1) WHETHER THE COURT ERRED IN FAILING TO SUSTAIN THE BATSON CHALLENGE RAISED BY THE DEFENDANT AT TRIAL
¶ 9. In Batson v. Kentucky, 476 U.S. 79, 96, 106 S.Ct. 1712, 90 L.Ed.2d 69 (1986) the Court held that a defendant may establish a prima facie case of purposeful discrimination during jury selection based solely on evidence concerning the prosecutor's exercise of peremptory challenges at the defendant's trial. To establish the prima facie case under Batson, a defendant must show the following:
[He] is a member of a cognizable racial group, and that the prosecutor has exercised peremptory challenges to remove from the venire members of the defendant's race. Second, the defendant is entitled to rely on the fact, as to which there can be no dispute, that peremptory challenges constitute a jury selection practice which permits “those to discriminate who are of a mind to discriminate.” Finally, the defendant must show that the facts and other relevant circumstances raise an inference that the prosecutor used that practice to exclude the veniremen from the petit jury on account of their race.
Walters v. State, 720 So.2d 856, 865 (Miss.1998). “The burden then shifts to the State to come forward with a race-neutral explanation for challenging the jurors.” Mack v. State, 650 So.2d 1289, 1296 (Miss.1994). Finally, the trial court must determine whether the objecting party has met its burden to prove that there has been purposeful discrimination in the exercise of the peremptory challenge. Walters, 720 So.2d at 865.
¶ 10. “We accord great deference to the trial court in determining whether the offered explanation under the unique circumstances of the case is truly a race-neutral reason.” Id. “[A] trial judge's factual findings relative to a prosecutor's use of peremptory challenges on minority persons ․ will not be reversed unless they appear clearly erroneous or against the overwhelming weight of the evidence.” Stewart v. State, 662 So.2d 552, 558 (Miss.1995). “This perspective is wholly consistent with our unflagging support of the trial court as the proper forum for resolution of factual controversies.” Id.
¶ 11. Gary contends that the State used its peremptory challenges in an unconstitutional manner, specifically alleging that the State had “effectively disenfranchised members of the black race” since 8 of the State's 13 peremptory challenges were against black veniremen. Gary also relies on Hatten v. State, 628 So.2d 294 (Miss.1993), and asserts that the trial court failed to make an on-the-record factual finding that the explanations offered by the State were race neutral. After the State provided reasons for its peremptory challenges, the trial judge made the following statement:
With the exception of the gentlemen who is the accountant I would say under the Batson decision that I don't think any of these, both for the State or the defense, were stricken along racial lines or to constitute a jury that is racially consistent ․
¶ 12. Gary argues that a mere conclusive statement made by the trial court as to whether it finds a discriminatory purpose or race neutrality is not the specific finding required by Hatten. “We place our trust in the trial judges to determine whether or not a discriminatory motive underlies the prosecutor's articulated reasons ․ [A trial judge], in determining which explanations are sufficiently race-neutral and which are not, should have an equally ‘clear and reasonably specific’ explanation for his ruling.” Id. at 299. Furthermore, Hatten requires “an on the record, factual determination, of the merits of the reasons cited by the State.” Id. at 298. Mere broad conclusions at the end of the Batson process will not suffice. However, where a trial judge fails to elucidate such a specific explanation for each race neutral reason given, we will not remand the case for that Batson-related purpose alone. This Court is fully capable of balancing the Batson factors in cases such as this one. Continued remand of such cases only wastes the trial court's limited resources and acts to further delay justice.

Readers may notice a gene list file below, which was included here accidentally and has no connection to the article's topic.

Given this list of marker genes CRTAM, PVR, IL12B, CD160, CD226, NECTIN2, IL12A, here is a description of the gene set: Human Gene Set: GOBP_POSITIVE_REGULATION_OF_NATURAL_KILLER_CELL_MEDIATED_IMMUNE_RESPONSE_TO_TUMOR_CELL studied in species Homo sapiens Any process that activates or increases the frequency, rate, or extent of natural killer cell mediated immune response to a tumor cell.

¶ 13. Before moving to a review of those race-neutral reasons, we point out that the record clearly illustrates that Gary's counsel offered no rebuttal to the State's explanations for its peremptory strikes. In Bush v. State, 585 So.2d 1262 (Miss.1991), we stated that if a racially neutral explanation is offered the defendant can rebut the explanation. Id. at 1268. If the defendant makes no rebuttal, the trial judge must base his decision only on the explanations given by the State. Id. On appellate review this decision is given great deference, and we will reverse only when such decisions are clearly erroneous. Lockett v. State, 517 So.2d 1346, 1349-50 (Miss.1987). Therefore, we review the trial court's ruling on the strikes under a harmless error analysis.
¶ 14. The record shows that the State used eight (8) of its thirteen (13) strikes to dismiss black venire members. The State offered race neutral reasons for all eight (8) strikes. As noted previously, Gary did not rebut any of these reasons. Only now does he raise objections to the probity of these strikes. Nevertheless, a review of the State's explanations clearly illustrates that the dismissal of all eight were, in fact, done for race-neutral reasons. The first was excluded for having written bad checks. The second was excluded for inattentiveness. The third did not complete the juror questionnaire. The fourth was excluded because her daughter-in-law is employed by the district attorney's office. The fifth was excluded for inattentiveness. The sixth was excluded because he failed to disclose that he had been a victim of a crime. The seventh failed to sign the juror questionnaire. Finally, the eighth failed to complete the juror questionnaire. We have previously held all of these explanations to be race-neutral on previous occasions.3